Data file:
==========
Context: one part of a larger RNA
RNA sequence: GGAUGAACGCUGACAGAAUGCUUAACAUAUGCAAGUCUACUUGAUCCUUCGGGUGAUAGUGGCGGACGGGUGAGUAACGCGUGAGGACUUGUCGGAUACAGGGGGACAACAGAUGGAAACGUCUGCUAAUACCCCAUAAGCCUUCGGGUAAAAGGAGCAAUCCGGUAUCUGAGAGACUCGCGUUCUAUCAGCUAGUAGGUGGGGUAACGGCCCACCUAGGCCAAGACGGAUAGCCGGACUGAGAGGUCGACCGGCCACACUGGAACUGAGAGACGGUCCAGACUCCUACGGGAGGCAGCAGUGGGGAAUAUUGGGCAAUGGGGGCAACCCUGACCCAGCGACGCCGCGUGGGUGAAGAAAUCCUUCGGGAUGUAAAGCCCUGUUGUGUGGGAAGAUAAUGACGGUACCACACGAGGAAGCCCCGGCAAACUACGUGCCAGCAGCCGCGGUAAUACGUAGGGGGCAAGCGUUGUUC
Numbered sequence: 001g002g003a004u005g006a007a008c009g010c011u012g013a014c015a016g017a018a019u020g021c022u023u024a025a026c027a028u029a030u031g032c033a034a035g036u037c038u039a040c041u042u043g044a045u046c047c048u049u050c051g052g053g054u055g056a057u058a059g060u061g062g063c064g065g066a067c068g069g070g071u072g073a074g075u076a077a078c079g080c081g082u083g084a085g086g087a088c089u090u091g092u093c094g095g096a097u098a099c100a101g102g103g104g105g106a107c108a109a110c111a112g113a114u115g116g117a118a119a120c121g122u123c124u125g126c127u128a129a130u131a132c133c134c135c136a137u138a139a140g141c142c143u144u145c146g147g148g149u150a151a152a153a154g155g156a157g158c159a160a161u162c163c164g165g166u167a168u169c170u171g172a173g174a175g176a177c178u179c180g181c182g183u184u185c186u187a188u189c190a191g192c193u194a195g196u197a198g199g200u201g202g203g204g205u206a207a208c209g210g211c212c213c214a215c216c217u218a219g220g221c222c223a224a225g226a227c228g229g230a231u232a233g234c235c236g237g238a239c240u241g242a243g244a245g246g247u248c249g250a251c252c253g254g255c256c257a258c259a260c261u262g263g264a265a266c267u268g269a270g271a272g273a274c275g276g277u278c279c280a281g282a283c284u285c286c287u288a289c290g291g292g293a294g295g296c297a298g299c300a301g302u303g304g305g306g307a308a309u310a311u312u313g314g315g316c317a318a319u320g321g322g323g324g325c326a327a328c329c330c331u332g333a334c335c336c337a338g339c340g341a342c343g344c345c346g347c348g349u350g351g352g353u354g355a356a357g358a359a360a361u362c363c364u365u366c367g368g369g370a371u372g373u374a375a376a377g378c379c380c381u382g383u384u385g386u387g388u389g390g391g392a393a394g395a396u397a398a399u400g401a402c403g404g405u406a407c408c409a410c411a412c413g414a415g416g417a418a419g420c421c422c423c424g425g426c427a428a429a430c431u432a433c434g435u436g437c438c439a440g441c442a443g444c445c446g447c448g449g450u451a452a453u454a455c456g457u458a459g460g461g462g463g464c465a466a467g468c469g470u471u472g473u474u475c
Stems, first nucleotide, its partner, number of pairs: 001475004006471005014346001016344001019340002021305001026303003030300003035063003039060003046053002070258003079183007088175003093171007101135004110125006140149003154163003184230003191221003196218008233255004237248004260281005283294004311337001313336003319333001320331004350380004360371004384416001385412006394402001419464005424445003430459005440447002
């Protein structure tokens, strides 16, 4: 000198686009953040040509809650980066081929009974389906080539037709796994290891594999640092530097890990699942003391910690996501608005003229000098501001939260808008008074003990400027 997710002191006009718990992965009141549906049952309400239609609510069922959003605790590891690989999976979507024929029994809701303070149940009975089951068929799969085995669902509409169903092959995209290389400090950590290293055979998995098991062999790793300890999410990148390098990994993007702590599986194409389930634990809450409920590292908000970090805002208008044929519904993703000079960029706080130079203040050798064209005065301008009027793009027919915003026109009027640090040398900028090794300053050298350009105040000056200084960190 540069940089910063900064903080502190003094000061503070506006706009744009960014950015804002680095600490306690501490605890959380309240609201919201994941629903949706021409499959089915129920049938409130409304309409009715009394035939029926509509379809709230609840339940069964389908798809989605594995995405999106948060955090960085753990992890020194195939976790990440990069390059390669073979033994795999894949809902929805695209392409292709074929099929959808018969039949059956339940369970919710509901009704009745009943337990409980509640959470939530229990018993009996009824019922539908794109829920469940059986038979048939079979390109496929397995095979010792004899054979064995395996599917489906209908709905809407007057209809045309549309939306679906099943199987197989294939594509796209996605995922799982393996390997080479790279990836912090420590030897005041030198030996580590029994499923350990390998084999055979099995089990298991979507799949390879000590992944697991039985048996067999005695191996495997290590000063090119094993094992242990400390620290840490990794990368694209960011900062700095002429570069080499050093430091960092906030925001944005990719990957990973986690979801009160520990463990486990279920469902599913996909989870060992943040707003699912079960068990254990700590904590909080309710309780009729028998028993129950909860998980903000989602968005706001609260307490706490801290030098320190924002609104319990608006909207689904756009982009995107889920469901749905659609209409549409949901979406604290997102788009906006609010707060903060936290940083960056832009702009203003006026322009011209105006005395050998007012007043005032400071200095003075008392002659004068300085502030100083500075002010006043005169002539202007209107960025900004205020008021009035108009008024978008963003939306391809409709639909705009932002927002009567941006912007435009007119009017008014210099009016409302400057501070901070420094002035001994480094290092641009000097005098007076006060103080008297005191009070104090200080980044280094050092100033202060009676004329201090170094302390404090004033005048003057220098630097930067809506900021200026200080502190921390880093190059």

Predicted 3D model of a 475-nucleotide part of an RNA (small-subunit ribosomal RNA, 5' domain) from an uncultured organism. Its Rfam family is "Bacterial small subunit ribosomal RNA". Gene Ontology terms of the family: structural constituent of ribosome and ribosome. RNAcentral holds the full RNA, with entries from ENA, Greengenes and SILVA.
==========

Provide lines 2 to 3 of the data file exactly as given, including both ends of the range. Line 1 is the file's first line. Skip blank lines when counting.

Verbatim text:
RNA sequence: GGAUGAACGCUGACAGAAUGCUUAACAUAUGCAAGUCUACUUGAUCCUUCGGGUGAUAGUGGCGGACGGGUGAGUAACGCGUGAGGACUUGUCGGAUACAGGGGGACAACAGAUGGAAACGUCUGCUAAUACCCCAUAAGCCUUCGGGUAAAAGGAGCAAUCCGGUAUCUGAGAGACUCGCGUUCUAUCAGCUAGUAGGUGGGGUAACGGCCCACCUAGGCCAAGACGGAUAGCCGGACUGAGAGGUCGACCGGCCACACUGGAACUGAGAGACGGUCCAGACUCCUACGGGAGGCAGCAGUGGGGAAUAUUGGGCAAUGGGGGCAACCCUGACCCAGCGACGCCGCGUGGGUGAAGAAAUCCUUCGGGAUGUAAAGCCCUGUUGUGUGGGAAGAUAAUGACGGUACCACACGAGGAAGCCCCGGCAAACUACGUGCCAGCAGCCGCGGUAAUACGUAGGGGGCAAGCGUUGUUC
Numbered sequence: 001g002g003a004u005g006a007a008c009g010c011u012g013a014c015a016g017a018a019u020g021c022u023u024a025a026c027a028u029a030u031g032c033a034a035g036u037c038u039a040c041u042u043g044a045u046c047c048u049u050c051g052g053g054u055g056a057u058a059g060u061g062g063c064g065g066a067c068g069g070g071u072g073a074g075u076a077a078c079g080c081g082u083g084a085g086g087a088c089u090u091g092u093c094g095g096a097u098a099c100a101g102g103g104g105g106a107c108a109a110c111a112g113a114u115g116g117a118a119a120c121g122u123c124u125g126c127u128a129a130u131a132c133c134c135c136a137u138a139a140g141c142c143u144u145c146g147g148g149u150a151a152a153a154g155g156a157g158c159a160a161u162c163c164g165g166u167a168u169c170u171g172a173g174a175g176a177c178u179c180g181c182g183u184u185c186u187a188u189c190a191g192c193u194a195g196u197a198g199g200u201g202g203g204g205u206a207a208c209g210g211c212c213c214a215c216c217u218a219g220g221c222c223a224a225g226a227c228g229g230a231u232a233g234c235c236g237g238a239c240u241g242a243g244a245g246g247u248c249g250a251c252c253g254g255c256c257a258c259a260c261u262g263g264a265a266c267u268g269a270g271a272g273a274c275g276g277u278c279c280a281g282a283c284u285c286c287u288a289c290g291g292g293a294g295g296c297a298g299c300a301g302u303g304g305g306g307a308a309u310a311u312u313g314g315g316c317a318a319u320g321g322g323g324g325c326a327a328c329c330c331u332g333a334c335c336c337a338g339c340g341a342c343g344c345c346g347c348g349u350g351g352g353u354g355a356a357g358a359a360a361u362c363c364u365u366c367g368g369g370a371u372g373u374a375a376a377g378c379c380c381u382g383u384u385g386u387g388u389g390g391g392a393a394g395a396u397a398a399u400g401a402c403g404g405u406a407c408c409a410c411a412c413g414a415g416g417a418a419g420c421c422c423c424g425g426c427a428a429a430c431u432a433c434g435u436g437c438c439a440g441c442a443g444c445c446g447c448g449g450u451a452a453u454a455c456g457u458a459g460g461g462g463g464c465a466a467g468c469g470u471u472g473u474u475c